Reporting From India: Experiencing the Repercussions of Consanguineous Marriages
January 26, 2016
I didn’t anticipate about writing on my first field visit, but I was deeply moved by the story of this three year old, pictured above–Dhivya. Dhivya is affected by congenital glaucoma. Dhivya and her family live in a small rural village, about 70 kilometers away from the nearest city. Dhivya’s home is not accessible by car, we had to walk about 10 minutes from the main road to reach her.
The concept of health equality is something I struggle with. The World Health Organization (WHO) states the enjoyment of the highest attainable standard of health is one of the fundamental rights of every human being, yet for rare disease patients, especially those who live in rural India, the above mentioned right is barely a reality.
While most rare diseases ignore geographical, historical and political divides, congenital glaucoma is estimated to be more than three times as common in Southern India than in the United States. Why? At first glance, the answer is consanguineous marriages (children from these types of marriages, are at greater risk for inheriting recessive genes, which could mean bad news in some cases). Yet, published studies to support this idea are riddled with significant ascertainment biases. Such biases include, young maternal age, parental socioeconomic status…list goes on. So, the short answer, it’s complex, and there are many factors at play.
If left untreated, congenital glaucoma, leads to profound blindness in children, presenting an economic burden not only on the family but society at large. This treatable condition has now robbed two productive members of society: both the parent and child. More importantly, congenital glaucoma has permanently compromised the quality of life for the family.
Lets now consider the healthcare system of India. There are striking disparities in the quality of healthcare available to urban and rural populations, with urban areas home to a quarter of Indian citizens but three quarters of India’s health infrastructure, including doctors, specialists, and other health resources. Clinician qualifications can vary greatly and a basic medical qualification can range from a 3-year undergraduate degree to an 8-year doctoral degree. Given the differences in the healthcare system and cultural practices, compared to developed countries, there is considerable value in investigating how these factors may influence the barriers to diagnosis and treatment of of a rare disorder in India.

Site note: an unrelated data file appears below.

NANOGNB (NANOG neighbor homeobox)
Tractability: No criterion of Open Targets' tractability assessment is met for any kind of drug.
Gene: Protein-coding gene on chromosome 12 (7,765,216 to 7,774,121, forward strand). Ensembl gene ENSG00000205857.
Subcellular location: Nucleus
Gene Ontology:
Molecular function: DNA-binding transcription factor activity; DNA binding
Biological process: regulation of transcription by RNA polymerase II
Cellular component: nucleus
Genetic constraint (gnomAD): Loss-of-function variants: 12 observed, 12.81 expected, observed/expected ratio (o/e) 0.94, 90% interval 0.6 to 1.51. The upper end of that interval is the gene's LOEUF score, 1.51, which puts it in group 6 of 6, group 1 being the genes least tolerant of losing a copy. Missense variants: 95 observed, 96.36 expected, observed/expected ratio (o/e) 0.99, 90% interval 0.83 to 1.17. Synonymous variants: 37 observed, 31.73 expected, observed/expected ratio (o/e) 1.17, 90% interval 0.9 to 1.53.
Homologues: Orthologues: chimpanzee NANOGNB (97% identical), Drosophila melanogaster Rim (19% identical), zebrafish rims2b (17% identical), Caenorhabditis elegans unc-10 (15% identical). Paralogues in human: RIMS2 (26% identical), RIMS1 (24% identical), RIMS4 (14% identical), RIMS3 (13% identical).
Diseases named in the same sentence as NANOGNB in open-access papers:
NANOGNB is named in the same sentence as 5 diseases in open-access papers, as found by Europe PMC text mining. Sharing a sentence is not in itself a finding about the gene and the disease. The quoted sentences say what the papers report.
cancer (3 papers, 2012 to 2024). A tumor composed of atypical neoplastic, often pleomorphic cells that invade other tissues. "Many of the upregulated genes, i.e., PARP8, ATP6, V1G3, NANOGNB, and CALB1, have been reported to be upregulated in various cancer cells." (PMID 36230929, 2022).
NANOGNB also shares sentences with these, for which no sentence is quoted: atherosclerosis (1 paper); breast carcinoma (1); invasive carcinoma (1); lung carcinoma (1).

>When I asked Dhivya’s mother (who married a relative), how she felt about her daughter’s condition, her response was that it was “God’s will”. It now effectively becomes of an issue of state vs religion. Other parents said they just left it “as is”, either because they had other children to worry about, or because they “felt it would resolve on its’ own”.
Coming from a public health perspective, do we encourage banning the age old (for at least thousands of years) practice of consanguineous marriages to prevent rare diseases (in this case congenital glaucoma)? Sure, in modern western society, marrying your cousin or anyone related to you, is taboo, particularly in the United States. What about for other cultures? To what extent do societal-cultural practices (especially age old ones) triumph scientific facts?
Most of these parents are illiterate, and if you contemplate on that, therein lies your answer. Health literacy. The very foundation of the much needed sustainable bridge between physicians and rural patients lies on health literacy. It’s cheap, effective, no fancy equipment. Individuals need to be empowered with knowledge. While I’m a proponent of “to each his own”, I still can’t help but wonder what the outcome would be, if this 3 year old’s mother had known that she had a window of opportunity to save her daughter’s sight.
If you would like to read more about my work, you can do so here.
And as always-happy to answer questions or respond to comments!
Update: We recently confirmed the correct diagnosis for the child to be Wardenberg Syndrome. This speaks to the huge challenge of identifying correct diagnoses for rare diseases in low resource settings
Learn more about Aditi, her mission and the Fullbright Scholarship in her first post here.
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